Justice Pazaratz emphasized the children's independent desires not to be vaccinated
A Superior Court judge has rejected a father's motion to have his young children vaccinated despite opposition from the mother and the kids themselves and warned against disregarding certain viewpoints without evidence.
Justice Alex Pazaratz declined to give judicial notice that vaccinating children is in their best interest because it is encouraged by the government. Justice Pazaratz emphasized the children's independent desires not to be vaccinated.
"They both don't want to receive the COVID vaccines, but the father is asking me to ignore how they feel and force them to be vaccinated against their will."
There is a rising intolerance, vilification and dismissive character assassination in family court because it has become socially acceptable to denounce, punish and banish anyone with a different view on the vaccine, Justice Pazaratz wrote.
"When a ten-year-old child says he's afraid he'll be forced to take the vaccine – and he specifically wants the judge to know it – I don't think that's something the court can or should ignore," he wrote. "Children may not have wisdom, but they have Charter rights and undeniable emotions."
Litigation lawyer David Elmaleh says the Superior Court delved into the painful modern-day reality of all things COVID, and the ruling is an open call for litigants and society at large to focus on the evidence and issues of a case than engaging in personal attacks.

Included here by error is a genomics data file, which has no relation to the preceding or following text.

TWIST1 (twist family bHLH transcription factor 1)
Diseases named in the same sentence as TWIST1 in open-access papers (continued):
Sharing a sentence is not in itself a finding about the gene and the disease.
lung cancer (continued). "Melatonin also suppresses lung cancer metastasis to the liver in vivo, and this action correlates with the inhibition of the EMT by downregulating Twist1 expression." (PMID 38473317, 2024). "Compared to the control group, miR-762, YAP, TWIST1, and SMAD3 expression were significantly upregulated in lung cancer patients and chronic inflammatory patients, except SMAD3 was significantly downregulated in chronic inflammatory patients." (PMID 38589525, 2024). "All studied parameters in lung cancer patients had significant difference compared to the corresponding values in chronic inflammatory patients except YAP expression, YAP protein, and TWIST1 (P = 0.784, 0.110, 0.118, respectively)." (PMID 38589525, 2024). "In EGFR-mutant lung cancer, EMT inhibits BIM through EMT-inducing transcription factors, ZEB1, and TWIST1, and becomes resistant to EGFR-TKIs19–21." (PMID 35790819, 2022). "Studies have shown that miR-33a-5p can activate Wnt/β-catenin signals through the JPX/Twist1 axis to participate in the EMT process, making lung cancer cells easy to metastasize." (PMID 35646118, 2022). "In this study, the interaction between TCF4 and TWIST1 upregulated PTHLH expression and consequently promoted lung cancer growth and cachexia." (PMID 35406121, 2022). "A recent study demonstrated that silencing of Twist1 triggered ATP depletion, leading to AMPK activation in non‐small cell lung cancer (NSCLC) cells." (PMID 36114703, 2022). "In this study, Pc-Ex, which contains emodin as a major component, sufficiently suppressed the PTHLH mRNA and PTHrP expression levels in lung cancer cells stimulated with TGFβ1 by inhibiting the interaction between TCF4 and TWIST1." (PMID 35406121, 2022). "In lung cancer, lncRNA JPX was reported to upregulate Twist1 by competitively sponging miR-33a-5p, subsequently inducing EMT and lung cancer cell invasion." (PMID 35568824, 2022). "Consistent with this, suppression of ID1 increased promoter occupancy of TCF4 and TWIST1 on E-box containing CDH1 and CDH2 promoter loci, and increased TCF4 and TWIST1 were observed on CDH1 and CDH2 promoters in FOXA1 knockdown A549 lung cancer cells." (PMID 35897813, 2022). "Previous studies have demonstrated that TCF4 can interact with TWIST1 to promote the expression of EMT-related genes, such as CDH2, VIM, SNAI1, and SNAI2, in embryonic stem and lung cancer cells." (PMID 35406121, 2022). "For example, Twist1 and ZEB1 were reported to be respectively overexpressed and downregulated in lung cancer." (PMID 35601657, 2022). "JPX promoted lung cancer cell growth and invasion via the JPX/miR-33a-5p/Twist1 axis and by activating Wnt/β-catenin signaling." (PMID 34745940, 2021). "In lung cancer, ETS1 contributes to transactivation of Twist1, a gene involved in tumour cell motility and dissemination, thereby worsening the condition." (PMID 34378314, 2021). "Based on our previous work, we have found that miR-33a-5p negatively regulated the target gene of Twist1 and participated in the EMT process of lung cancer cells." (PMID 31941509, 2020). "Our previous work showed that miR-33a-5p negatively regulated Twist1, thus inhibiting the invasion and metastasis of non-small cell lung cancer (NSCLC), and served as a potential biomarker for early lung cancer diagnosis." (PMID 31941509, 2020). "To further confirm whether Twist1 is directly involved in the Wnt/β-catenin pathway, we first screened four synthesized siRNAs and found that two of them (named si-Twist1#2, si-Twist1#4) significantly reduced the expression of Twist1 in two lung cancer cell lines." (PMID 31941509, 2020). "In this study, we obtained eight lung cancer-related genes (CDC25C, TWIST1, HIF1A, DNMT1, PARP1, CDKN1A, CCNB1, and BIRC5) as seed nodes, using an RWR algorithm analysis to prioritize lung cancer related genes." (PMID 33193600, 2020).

Elmaleh says the decision departs from prior cases, and to heal as a community and society, more courageous voices calling out the character assassination of people with different or minority views is critical.
"As the Court noted in this case, 'throughout history, the people who held government to account have always been regarded as heroes – not subversives.' We should all take note and strive to be compassionate and empathetic to those with different perspectives on these critically important issues of the day."
In declining to assume that the appropriate parenting decision should follow public health and government recommendations, Justice Pazaratz wrote that the list of grievous government mistakes and miscalculations is endless and notorious, which is why the courts should be reluctant to take judicial notice that the government is always right.
"It is becoming harder for family court judges to turn enemies into friends when governments are so recklessly turning friends into enemies."
He referred to a list of purported government shortcomings on prior matters, including the Motherisk scandal, the authorization of the experimental drug Thalidomide, Japanese and Chinese internment camps during World War II and the Residential School system.
"What about the residential school system? For decades the government assured us that taking indigenous children away – and being willfully blind to their abuse – was the right thing to do. We're still finding children's bodies," Justice Pazaratz wrote.